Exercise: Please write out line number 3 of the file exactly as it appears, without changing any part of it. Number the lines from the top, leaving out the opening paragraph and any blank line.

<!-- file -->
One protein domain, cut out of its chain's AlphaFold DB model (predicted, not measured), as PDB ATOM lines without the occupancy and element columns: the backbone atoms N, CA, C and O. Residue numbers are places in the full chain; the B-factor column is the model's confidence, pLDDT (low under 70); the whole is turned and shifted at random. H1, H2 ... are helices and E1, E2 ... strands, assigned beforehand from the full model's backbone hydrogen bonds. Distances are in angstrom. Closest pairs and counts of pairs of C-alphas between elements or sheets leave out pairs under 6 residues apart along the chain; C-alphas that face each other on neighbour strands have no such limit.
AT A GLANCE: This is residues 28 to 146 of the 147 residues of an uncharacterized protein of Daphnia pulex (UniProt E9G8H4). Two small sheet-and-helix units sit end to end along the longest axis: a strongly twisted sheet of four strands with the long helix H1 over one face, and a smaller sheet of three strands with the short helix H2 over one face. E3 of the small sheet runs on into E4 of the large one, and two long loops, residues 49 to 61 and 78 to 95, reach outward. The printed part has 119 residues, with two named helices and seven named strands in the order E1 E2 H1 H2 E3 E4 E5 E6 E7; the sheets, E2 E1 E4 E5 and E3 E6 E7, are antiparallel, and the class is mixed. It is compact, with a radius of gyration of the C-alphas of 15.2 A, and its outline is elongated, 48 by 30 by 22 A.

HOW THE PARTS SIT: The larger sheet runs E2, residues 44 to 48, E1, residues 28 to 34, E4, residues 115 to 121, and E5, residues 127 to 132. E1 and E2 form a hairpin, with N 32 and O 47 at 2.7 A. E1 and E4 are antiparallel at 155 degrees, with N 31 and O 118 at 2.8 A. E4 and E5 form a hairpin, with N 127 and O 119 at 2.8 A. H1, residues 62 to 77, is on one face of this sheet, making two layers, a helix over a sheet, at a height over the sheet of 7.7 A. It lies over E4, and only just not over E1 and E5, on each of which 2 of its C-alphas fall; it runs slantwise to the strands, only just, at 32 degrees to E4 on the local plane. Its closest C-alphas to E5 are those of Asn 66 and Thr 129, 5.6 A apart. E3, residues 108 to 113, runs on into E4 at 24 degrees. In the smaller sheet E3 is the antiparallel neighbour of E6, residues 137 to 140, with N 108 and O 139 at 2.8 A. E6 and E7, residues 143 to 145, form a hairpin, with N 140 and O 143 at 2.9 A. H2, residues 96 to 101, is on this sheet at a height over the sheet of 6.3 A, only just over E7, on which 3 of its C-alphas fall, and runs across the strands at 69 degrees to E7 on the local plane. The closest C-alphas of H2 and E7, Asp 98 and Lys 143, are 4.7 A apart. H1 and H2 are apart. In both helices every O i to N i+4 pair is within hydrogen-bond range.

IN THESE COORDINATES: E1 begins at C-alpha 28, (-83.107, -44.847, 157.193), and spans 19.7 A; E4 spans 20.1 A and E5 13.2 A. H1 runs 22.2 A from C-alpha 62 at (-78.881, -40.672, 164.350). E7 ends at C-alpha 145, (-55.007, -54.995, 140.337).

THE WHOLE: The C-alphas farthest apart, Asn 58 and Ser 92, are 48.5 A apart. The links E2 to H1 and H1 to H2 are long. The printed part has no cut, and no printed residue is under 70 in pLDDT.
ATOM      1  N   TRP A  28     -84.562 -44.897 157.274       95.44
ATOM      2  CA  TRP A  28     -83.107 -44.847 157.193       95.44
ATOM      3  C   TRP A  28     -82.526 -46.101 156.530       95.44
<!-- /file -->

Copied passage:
IN THESE COORDINATES: E1 begins at C-alpha 28, (-83.107, -44.847, 157.193), and spans 19.7 A; E4 spans 20.1 A and E5 13.2 A. H1 runs 22.2 A from C-alpha 62 at (-78.881, -40.672, 164.350). E7 ends at C-alpha 145, (-55.007, -54.995, 140.337).